The United States transferred six Yemeni inmates from its Guantanamo Bay prison to Oman, the Pentagon said Saturday, part of a drive by President Barack Obama to close the controversial jail.
"The United States is grateful to the government of Oman for its humanitarian gesture and willingness to support ongoing US efforts to close the Guantanamo Bay detention facility," a statement said.
The men arrived in the sultanate on Saturday for a "temporary stay," said an Omani foreign ministry statement carried by the official ONA news agency. It did not elaborate on their subsequent travel plans.
The six were named as Idris Ahmad Abd Al Qadir Idris, Sharaf Ahmad Muhammad Masud, Jalal Salam Awad Awad, Saad Nasser Moqbil Al Azani, Emad Abdallah Hassan and Muhammad Ali Salem Al Zarnuki.
Yemenis make up the largest portion of the prison population at Guantanamo. A total of 69 are still left at the jail, accounting for more than half of the 116 inmates remaining at the US naval base in southeastern Cuba.
The Pentagon said that the United States "coordinated with the government of Oman to ensure these transfers took place consistent with appropriate security and humane treatment measures."
The interagency Guantanamo Review Task Force "conducted comprehensive reviews of each of these cases," and a number of factors, including security issues, had been examined, it said.
"The decision to transfer a detainee is made only after detailed, specific conversations with the receiving country about the potential threat a detainee may pose after transfer and the measures the receiving country will take in order to sufficiently
mitigate that threat and to ensure humane treatment," said Lieutenant Colonel Myles Caggins, a Pentagon spokesman.
"The measures taken must be tailored to mitigate the specific threat that the detainee may pose. If we do not receive adequate assurances, the transfer does not occur."
It was the second Guantanamo prisoner transfer this year, after the Pentagon announced in January that it had moved four men to Oman and one to Estonia.
A total 28 inmates were transferred out of Guantanamo in 2014.
Thwarted by Congress in his effort to close the prison, Obama has had to rely on a handful of countries that have agreed to accept detainees.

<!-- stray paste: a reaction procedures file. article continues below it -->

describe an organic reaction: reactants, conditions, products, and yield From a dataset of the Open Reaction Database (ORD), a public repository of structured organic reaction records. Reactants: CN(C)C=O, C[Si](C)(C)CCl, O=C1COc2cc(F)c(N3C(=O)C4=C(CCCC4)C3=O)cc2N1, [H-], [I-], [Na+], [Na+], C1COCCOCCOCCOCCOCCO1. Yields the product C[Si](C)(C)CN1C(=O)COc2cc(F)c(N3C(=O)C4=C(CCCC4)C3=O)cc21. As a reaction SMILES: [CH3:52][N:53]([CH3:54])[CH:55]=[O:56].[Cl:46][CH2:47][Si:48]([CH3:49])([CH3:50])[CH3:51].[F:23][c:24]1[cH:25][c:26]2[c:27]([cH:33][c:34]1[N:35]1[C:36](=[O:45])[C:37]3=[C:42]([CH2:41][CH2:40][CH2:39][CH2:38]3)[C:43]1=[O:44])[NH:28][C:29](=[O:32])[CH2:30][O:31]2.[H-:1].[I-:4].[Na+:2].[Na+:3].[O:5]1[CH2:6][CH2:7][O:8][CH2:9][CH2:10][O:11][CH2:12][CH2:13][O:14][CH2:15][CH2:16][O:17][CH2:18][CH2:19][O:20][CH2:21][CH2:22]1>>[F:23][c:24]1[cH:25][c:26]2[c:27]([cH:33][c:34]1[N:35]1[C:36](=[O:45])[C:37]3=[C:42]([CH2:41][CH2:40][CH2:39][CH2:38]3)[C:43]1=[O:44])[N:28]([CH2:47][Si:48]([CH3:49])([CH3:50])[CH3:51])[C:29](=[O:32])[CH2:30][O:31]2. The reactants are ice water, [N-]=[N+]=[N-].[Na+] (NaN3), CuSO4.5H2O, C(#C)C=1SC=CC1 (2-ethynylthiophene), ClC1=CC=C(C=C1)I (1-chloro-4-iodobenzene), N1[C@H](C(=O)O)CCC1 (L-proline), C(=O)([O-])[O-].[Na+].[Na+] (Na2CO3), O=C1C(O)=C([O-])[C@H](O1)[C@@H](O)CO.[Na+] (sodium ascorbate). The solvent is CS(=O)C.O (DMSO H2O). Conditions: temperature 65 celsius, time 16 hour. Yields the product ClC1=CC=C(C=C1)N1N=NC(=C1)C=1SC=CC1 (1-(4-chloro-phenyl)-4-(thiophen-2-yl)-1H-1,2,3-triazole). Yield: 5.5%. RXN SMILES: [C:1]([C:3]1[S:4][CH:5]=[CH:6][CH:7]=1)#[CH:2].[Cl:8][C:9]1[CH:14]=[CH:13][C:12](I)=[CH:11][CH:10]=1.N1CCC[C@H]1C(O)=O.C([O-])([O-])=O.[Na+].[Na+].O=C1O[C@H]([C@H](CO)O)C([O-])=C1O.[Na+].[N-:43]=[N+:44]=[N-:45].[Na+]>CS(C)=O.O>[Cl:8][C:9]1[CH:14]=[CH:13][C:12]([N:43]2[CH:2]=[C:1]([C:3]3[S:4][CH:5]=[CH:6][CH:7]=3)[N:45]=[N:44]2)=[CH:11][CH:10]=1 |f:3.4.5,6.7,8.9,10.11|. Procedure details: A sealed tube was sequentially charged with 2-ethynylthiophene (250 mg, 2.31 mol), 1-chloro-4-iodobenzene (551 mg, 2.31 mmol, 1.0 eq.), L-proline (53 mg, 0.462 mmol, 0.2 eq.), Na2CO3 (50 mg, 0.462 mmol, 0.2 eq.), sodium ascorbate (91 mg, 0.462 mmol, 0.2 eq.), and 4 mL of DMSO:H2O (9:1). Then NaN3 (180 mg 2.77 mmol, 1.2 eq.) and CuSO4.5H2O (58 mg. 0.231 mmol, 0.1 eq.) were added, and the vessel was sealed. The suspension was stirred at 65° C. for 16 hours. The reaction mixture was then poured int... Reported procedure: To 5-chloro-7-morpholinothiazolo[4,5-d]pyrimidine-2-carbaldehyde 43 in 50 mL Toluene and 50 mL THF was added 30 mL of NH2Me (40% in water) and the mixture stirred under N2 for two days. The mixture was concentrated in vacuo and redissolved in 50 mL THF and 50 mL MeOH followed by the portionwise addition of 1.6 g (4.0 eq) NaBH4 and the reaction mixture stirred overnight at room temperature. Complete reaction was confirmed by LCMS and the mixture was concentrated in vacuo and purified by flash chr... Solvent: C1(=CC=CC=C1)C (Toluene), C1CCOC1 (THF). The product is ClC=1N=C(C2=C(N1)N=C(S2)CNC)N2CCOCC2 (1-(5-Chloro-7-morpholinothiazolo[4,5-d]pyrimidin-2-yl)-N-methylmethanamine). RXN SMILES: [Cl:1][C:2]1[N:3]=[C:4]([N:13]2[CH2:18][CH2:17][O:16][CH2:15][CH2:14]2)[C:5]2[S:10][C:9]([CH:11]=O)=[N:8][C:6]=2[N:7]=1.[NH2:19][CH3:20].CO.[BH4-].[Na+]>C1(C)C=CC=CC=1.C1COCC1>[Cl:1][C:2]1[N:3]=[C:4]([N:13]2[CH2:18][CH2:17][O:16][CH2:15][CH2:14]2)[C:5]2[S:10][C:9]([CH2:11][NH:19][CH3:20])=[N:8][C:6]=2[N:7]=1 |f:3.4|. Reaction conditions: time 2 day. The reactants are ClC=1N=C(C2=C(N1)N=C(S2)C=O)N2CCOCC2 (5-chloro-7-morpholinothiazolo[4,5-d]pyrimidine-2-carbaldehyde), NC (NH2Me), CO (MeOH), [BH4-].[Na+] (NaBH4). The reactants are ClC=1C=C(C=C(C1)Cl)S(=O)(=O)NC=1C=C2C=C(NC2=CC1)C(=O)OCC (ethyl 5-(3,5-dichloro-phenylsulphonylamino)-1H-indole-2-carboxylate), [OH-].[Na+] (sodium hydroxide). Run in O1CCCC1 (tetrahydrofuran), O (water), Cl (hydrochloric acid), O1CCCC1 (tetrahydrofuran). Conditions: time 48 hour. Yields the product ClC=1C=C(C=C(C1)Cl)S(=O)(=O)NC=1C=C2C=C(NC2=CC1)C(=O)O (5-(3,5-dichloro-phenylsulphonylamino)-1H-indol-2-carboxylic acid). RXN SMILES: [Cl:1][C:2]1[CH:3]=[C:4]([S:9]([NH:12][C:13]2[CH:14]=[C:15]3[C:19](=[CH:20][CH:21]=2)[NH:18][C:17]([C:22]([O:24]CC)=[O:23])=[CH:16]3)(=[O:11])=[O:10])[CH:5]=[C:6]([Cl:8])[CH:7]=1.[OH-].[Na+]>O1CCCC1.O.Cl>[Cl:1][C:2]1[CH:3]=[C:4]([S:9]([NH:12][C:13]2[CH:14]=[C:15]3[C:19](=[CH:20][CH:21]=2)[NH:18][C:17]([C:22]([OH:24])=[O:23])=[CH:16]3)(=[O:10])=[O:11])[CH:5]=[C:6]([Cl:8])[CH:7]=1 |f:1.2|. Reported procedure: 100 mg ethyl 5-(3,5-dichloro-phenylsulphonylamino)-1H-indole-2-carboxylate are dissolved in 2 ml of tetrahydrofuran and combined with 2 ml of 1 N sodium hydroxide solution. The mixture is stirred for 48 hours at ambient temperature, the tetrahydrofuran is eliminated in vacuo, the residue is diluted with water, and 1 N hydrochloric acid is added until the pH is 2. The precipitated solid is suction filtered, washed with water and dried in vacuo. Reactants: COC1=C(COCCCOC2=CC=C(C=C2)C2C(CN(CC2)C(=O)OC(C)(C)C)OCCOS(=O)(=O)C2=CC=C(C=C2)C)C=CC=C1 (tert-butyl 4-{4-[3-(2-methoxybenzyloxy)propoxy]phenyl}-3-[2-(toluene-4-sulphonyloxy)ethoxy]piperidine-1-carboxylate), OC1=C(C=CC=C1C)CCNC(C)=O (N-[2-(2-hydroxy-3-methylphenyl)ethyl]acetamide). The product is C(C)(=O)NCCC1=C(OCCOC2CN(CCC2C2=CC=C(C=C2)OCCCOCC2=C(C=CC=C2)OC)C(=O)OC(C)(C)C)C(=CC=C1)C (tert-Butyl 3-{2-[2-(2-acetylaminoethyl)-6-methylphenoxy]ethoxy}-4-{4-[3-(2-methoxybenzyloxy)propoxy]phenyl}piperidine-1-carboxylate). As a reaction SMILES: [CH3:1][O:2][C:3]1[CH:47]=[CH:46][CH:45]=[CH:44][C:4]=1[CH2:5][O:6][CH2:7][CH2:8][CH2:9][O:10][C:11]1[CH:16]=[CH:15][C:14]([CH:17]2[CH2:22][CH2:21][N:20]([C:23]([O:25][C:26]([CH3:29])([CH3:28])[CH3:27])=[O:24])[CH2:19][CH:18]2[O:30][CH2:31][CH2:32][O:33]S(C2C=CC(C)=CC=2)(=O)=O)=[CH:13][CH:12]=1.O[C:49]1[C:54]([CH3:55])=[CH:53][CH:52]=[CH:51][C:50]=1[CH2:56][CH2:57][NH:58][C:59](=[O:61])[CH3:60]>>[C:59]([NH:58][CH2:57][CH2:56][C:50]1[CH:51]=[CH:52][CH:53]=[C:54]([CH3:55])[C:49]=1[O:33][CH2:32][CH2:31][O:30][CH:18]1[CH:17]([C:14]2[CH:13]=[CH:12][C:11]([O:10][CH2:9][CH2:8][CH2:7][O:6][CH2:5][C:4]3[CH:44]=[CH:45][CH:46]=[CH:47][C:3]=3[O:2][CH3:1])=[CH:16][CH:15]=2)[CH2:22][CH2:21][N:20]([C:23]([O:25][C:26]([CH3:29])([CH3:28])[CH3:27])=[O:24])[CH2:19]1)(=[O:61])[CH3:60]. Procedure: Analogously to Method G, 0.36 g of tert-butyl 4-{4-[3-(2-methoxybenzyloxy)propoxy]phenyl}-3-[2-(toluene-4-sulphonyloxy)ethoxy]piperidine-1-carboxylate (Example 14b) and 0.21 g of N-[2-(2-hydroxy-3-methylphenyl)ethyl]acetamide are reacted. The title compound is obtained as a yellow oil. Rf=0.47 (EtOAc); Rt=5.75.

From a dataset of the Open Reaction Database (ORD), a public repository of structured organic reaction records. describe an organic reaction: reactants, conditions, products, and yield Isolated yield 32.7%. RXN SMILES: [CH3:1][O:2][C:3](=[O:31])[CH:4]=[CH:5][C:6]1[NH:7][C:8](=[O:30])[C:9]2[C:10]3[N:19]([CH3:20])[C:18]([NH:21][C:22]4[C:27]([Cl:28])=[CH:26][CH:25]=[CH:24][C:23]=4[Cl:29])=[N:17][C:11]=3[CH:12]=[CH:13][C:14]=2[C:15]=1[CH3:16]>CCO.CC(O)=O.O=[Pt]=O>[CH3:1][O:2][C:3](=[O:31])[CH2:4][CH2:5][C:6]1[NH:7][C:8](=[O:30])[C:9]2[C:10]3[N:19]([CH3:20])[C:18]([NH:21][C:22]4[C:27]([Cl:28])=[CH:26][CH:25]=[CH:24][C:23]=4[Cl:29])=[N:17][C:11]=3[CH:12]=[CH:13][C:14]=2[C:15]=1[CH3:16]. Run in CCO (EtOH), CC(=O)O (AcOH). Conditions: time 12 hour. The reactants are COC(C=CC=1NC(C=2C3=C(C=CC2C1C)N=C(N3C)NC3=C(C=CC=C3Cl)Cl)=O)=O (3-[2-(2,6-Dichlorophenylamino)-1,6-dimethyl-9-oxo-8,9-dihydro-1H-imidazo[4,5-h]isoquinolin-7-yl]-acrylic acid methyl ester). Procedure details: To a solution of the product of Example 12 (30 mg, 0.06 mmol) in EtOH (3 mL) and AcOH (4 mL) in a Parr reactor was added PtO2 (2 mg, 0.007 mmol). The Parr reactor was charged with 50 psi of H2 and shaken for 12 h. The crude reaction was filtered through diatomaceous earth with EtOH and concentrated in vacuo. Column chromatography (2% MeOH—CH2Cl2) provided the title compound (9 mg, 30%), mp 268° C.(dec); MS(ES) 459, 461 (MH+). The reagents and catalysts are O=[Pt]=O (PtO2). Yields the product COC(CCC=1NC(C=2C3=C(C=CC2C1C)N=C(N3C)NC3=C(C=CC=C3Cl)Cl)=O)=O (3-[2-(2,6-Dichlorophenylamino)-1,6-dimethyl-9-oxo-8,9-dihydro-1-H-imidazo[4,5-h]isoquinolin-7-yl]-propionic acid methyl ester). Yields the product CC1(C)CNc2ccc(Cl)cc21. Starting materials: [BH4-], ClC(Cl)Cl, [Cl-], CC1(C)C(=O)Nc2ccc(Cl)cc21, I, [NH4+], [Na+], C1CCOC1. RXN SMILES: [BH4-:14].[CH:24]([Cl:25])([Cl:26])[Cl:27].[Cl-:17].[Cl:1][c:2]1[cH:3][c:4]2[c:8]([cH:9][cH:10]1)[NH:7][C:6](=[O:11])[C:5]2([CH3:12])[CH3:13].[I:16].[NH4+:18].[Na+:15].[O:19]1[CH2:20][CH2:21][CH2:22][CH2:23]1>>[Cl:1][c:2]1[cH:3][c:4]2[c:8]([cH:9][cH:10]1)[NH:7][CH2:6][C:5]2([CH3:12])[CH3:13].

The prison was set up to hold alleged terror suspects after the September 11, 2001 attacks.
But human rights groups have condemned the jail as a "legal black hole" where inmates languish for years without being tried.
Caggins said the Pentagon took any attempt by the freed detainees to reengage with violent extremists "very seriously," insisting that few former Guantanamo inmates have attempted to do so.
"More than 90 percent of the detainees transferred under this administration are neither confirmed nor suspected by the intelligence community of reengagement," Caggins said.
But House Homeland Security Chairman Michael McCaul disagreed, saying a third of released detainees have engaged in terror, and calling the latest transfers "reckless."
"The lack of a comprehensive detainee policy has led this president to make reckless decisions affecting American security," McCaul said.
"The president needs to be upfront with the American people, rather than have the release of dangerous detainees buried in a Saturday news dump."
Of the 122 detainees transferred by the Obama administration, 75 have been resettled in third countries.
"We are working feverishly to transfer each of the 51 detainees currently approved for transfer," said Ian Moss, senior State Department advisor to the envoy on Guantanamo closure.
Of those, 43 are Yemeni nationals.
"It is not in our national security interest to continue to detain individuals if we as a government have determined that they can be transferred from Guantanamo responsibly," Moss said.